From: Howard Hinnant (howard.hinnant_at_[hidden])
Date: 2007-08-21 15:57:32
On Aug 21, 2007, at 3:06 PM, Roland Schwarz wrote:
> Howard Hinnant wrote:
>> Thank you for your time and comments.
> The document speaks about both:
> a) mutex with public lock unlock and
> b) moveable locks.
> What does public lock unlock provide, that cannot be achieved with
> moveable locks also?
Mainly the ability to use user-defined locks with std-defined
mutexes. And generalizing that statement: The ability for the client
to write generic algorithms on mutexes. With the boost model if I
want this freedom, I have to work only at the lock level, and not at
the mutex level. Going up to the lock level adds inconvenience, and
does not add safety. Examples include the mutex_debug mutex adaptor
example in question 1. This can be written with the boost design but
one has to include another data member, namely: Mutex::scoped_lock, in
order to lock and unlock the mutex. In this example, nothing has been
gained by eliminating the public member functions of the mutex.
Indeed the debug adaptor now has a bigger sizeof.
Alternatively you may want to write your own mutexes, and have them
work with the std::supplied locks. This can't be done with the boost
design, because there is no standard interface for your mutex to
implement. An example user-written mutex might be:
where my::~mutex() atomically locks itself and destructs. When
my::mutex has static storage duration this means that any threads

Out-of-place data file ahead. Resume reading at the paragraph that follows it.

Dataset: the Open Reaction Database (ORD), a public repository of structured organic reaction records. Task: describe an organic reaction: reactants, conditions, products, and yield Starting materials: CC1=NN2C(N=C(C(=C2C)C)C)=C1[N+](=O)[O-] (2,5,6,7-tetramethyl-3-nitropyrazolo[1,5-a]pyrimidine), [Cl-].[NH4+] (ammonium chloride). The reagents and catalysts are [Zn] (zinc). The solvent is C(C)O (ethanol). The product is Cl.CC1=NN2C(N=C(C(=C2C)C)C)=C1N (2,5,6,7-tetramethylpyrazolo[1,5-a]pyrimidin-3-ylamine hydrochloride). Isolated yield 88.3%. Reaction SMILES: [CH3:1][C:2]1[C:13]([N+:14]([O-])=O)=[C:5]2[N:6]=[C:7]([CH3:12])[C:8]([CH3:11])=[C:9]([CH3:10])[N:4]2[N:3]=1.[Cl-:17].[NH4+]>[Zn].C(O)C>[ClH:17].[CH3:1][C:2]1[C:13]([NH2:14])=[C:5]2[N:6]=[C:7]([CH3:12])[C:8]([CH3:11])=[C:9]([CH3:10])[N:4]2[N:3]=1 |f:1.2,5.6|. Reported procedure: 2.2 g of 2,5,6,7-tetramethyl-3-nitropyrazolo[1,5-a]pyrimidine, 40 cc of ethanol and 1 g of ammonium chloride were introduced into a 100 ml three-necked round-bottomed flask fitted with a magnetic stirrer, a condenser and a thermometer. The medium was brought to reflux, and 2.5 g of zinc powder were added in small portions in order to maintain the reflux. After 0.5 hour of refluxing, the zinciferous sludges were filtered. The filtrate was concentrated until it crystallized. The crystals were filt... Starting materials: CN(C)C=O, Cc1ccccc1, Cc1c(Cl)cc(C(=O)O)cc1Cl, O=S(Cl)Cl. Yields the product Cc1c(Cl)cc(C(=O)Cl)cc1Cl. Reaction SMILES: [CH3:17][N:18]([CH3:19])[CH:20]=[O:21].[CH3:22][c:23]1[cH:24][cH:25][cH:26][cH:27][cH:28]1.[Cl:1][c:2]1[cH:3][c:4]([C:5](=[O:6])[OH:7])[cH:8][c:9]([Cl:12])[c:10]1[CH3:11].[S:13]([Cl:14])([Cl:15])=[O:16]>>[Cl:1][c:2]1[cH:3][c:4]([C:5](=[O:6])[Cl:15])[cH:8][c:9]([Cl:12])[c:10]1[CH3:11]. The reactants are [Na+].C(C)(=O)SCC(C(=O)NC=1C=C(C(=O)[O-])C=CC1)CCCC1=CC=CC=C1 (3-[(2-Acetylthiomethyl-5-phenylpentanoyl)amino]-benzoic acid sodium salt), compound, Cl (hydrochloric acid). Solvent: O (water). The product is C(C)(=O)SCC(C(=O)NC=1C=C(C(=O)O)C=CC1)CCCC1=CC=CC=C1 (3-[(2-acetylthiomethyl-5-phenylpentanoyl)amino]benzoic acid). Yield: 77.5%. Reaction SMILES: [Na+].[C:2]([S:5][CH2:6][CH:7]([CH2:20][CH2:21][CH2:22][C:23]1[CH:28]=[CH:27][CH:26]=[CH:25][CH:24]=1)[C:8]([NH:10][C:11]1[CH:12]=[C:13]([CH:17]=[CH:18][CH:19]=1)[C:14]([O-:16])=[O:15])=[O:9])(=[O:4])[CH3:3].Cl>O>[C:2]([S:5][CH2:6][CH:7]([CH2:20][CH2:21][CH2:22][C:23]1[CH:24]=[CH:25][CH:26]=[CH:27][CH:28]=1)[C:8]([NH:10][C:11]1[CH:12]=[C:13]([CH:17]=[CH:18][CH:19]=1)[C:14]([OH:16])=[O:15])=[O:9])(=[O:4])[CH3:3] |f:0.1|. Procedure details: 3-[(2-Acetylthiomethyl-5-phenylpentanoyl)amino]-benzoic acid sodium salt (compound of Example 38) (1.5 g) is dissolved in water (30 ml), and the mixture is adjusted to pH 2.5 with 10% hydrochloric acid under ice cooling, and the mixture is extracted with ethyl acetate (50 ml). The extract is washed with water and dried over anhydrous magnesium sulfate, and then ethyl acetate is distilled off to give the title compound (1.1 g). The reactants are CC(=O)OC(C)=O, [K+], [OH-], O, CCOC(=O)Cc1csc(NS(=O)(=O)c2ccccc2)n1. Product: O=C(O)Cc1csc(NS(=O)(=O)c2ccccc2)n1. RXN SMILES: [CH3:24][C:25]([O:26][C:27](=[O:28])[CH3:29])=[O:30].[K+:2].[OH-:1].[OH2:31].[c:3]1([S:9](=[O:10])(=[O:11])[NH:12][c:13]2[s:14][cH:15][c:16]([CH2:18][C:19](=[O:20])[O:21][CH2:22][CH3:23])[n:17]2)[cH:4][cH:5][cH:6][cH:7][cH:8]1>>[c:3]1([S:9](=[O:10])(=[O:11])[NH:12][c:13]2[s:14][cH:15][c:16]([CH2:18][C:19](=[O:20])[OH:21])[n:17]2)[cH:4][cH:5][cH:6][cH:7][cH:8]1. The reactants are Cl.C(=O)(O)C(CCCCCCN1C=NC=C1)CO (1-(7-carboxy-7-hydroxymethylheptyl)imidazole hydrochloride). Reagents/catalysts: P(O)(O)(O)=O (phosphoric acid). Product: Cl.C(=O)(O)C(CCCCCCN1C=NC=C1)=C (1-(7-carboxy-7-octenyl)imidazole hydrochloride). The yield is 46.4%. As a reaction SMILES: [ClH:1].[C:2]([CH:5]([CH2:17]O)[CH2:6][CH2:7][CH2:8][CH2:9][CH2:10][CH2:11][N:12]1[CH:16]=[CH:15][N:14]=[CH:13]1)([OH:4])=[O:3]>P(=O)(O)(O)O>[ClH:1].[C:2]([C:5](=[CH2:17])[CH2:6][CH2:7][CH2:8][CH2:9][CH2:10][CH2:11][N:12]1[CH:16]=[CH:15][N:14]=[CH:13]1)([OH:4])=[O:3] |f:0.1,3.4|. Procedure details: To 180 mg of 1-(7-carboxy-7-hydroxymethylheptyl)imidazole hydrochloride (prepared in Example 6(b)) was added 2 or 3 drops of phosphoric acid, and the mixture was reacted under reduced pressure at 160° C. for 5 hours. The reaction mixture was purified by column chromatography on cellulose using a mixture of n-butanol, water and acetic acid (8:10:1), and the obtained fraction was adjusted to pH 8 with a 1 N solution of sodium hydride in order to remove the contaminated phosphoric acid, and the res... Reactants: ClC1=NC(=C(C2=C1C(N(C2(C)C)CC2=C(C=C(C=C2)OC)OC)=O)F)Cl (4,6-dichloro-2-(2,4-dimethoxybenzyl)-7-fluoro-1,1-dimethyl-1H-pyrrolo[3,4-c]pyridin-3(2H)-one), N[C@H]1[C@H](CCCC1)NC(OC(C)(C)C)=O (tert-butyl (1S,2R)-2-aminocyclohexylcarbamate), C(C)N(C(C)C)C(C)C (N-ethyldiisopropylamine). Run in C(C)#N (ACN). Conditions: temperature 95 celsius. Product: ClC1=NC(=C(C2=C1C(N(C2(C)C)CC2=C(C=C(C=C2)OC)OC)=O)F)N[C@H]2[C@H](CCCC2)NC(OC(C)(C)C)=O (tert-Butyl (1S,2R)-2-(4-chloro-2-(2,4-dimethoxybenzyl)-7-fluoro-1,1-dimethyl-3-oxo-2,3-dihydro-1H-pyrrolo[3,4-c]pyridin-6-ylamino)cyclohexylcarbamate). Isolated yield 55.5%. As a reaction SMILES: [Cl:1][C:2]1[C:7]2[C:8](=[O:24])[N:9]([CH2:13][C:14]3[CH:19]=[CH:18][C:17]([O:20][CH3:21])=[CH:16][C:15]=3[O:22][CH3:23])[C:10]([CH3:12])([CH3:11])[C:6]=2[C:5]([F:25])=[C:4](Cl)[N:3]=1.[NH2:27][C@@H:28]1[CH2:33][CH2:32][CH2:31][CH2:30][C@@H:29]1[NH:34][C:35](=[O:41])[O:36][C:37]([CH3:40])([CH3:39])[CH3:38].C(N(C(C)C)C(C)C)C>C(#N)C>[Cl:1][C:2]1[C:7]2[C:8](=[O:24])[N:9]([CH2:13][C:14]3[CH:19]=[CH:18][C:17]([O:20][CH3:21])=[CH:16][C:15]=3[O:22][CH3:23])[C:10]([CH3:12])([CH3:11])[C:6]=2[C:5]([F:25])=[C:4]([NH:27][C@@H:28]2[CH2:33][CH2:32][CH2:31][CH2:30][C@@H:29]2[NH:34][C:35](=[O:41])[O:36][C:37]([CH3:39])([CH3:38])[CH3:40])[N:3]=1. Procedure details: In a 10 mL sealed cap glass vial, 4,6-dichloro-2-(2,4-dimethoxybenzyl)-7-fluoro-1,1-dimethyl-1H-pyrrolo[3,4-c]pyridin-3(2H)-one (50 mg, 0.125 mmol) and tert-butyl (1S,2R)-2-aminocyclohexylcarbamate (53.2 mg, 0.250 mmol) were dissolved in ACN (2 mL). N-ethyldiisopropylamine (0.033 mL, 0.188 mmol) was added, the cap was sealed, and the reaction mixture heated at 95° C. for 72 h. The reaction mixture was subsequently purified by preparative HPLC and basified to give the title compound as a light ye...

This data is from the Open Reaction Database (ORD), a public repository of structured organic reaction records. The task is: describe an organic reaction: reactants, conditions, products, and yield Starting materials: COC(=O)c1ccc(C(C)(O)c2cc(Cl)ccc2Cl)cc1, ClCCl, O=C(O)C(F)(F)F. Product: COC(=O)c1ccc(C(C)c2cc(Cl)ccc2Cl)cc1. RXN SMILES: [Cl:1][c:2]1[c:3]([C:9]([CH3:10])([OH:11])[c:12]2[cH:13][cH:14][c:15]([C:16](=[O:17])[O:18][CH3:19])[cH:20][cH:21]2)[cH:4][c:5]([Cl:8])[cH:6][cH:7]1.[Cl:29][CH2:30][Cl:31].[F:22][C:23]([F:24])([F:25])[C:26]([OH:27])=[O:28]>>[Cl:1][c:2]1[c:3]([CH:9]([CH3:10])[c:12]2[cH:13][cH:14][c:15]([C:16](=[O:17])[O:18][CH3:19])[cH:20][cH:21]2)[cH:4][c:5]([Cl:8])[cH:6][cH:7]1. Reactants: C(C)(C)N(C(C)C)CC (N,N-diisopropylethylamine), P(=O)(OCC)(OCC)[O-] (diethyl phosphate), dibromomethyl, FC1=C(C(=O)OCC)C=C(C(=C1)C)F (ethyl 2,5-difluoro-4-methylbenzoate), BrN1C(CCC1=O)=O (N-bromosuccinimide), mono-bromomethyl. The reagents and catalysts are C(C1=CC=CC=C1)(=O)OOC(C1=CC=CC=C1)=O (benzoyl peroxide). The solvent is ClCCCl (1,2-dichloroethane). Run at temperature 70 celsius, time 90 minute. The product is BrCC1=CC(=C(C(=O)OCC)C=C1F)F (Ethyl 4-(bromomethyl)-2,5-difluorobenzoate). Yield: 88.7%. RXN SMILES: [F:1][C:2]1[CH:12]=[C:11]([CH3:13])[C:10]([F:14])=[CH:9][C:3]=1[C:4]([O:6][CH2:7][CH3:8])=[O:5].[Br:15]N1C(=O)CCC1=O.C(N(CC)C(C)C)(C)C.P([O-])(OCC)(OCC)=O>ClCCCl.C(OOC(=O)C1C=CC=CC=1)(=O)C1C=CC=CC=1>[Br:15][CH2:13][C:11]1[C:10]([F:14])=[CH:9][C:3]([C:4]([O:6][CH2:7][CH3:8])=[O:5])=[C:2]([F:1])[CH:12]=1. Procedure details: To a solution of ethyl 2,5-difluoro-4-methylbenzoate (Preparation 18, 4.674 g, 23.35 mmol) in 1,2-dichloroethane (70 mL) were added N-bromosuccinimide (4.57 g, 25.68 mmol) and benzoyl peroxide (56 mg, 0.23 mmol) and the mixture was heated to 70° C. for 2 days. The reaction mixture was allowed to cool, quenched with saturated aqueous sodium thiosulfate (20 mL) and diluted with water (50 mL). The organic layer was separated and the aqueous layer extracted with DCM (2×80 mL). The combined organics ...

which owned a my::mutex at the same time static destructors are
running, will block the static destruction until the thread releases
the lock, thus (presumably) helping with an orderly shutdown. And
when you get it all working, you can just as easily say
std::unique_lock<my::mutex> lk(mut) (rather than reinventing your own
lock class when that wasn't what you were interested in).
This is much like our present day std::containers and
std::algorithms. You can write your own container and have it work
with all of the std::algorithms (as long as you follow the concepts).
And you can write your own algorithm, and it will work with the
std::containers (which meet your concepts). The public, standardized
interface to mutexes is the link allowing this kind of
interoperability between user-defined and std-defined mutexes and locks.
> The example in Q2 uses a statically initialized mutex, but the
> implementation shows the mutex has a ctor. How is this supposed to be
> made thread-safe?
The current feeling on the committee is that function-local statics
will initialize in a thread safe manner. This hasn't made it into the
working paper yet, but I believe it soon will (perhaps as early as
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